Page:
In a leafy corner of Raynes Park, SW20, lies a very powerful monster never seen in England until now. This beast of a machine will reduce the risk of interruptions to water supplies for the 82,000 Thames Water customers who are connected to the pipes, and also reduce the risk of emergency road works.
Secured in a large trench, the imposing giant is capable of producing a staggering 100 tonnes of thrust, which will push new trunk main pipes through the century-old Victorian ones.
“Modern techniques allow us to slide the new plastic pipes inside the old ones,” says project manager Ben Connis, from Thames Water alliance eight2O. “This reduces the need to excavate large trenches and, as a result, improves safety while reducing cost.”
Part of this £5.5 million scheme requires two cast iron trunk mains to be re-lined between Raynes Park recreation ground and a pedestrian footpath, known as ‘The Cut’, opposite New Malden railway station – a distance of around 1,700m each
Ben added: “For this project we also carefully planned where we would excavate to keep disruption to The Cut and Coombe Road to a minimum while we rehabilitated these mains that pre-date the reign of Queen Victoria.”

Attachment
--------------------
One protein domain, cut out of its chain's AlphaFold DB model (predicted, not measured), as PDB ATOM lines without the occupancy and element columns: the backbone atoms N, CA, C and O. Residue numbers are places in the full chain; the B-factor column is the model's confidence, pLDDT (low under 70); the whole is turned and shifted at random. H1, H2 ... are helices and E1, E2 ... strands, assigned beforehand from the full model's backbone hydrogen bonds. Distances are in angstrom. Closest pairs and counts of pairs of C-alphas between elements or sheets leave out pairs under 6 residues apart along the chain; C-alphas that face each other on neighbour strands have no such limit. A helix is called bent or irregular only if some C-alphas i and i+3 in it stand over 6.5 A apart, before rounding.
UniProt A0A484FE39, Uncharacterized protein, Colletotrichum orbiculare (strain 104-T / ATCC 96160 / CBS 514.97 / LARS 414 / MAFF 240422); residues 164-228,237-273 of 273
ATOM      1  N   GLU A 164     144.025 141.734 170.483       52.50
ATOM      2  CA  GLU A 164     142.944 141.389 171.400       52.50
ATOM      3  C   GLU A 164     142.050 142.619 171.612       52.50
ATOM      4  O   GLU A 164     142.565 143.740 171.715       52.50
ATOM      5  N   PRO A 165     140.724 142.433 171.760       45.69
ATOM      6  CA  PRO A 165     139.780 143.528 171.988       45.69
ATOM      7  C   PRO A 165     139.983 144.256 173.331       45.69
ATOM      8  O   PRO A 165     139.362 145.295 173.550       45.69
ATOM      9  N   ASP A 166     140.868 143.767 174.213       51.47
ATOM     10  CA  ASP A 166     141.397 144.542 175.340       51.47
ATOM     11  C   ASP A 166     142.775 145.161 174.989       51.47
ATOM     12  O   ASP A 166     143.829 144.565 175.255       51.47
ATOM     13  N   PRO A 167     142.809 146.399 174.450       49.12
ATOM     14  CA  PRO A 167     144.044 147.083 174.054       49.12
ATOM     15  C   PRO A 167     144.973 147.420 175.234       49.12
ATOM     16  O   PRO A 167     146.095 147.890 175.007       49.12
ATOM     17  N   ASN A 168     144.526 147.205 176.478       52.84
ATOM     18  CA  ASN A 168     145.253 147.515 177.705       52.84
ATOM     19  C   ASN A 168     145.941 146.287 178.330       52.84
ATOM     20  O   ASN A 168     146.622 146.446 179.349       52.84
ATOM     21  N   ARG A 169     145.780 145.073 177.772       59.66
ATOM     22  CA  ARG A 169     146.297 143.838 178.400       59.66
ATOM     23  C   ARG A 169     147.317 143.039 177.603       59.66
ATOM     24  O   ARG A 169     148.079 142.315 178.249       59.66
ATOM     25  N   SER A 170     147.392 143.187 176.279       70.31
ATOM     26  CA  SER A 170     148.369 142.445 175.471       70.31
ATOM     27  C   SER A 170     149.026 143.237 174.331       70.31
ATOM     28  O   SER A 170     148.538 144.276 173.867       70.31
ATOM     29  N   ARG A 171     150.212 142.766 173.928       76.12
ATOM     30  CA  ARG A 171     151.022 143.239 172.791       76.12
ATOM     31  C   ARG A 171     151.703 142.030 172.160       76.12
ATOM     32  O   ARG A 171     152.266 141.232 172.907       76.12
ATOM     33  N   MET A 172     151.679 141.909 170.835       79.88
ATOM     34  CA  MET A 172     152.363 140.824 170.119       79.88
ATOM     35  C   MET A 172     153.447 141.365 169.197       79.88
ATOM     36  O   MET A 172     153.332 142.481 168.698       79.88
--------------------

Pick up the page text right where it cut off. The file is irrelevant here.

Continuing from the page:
Grunting into action, the huge pipe-pusher drives 12 metre lengths of 710mm PE SDR11 – high density polyethylene pipes – inside the old Victorian mains from Raynes Park to the rear of the railway station, a distance of 1,200m, with the remaining 500m being slip-lined through The Cut.
The pipe pushing machine is so efficient that it can push a 12m length quicker than the time needed to fusion weld the next length onto the run. The huge machine, commissioned from Dutch company Gebr. van Leeuwen Boringen BV, was lifted out of its trench by crane on Tuesday and is now returning home to Holland. It is highly likely to return for Phase 2 of the project, which is in the planning stages.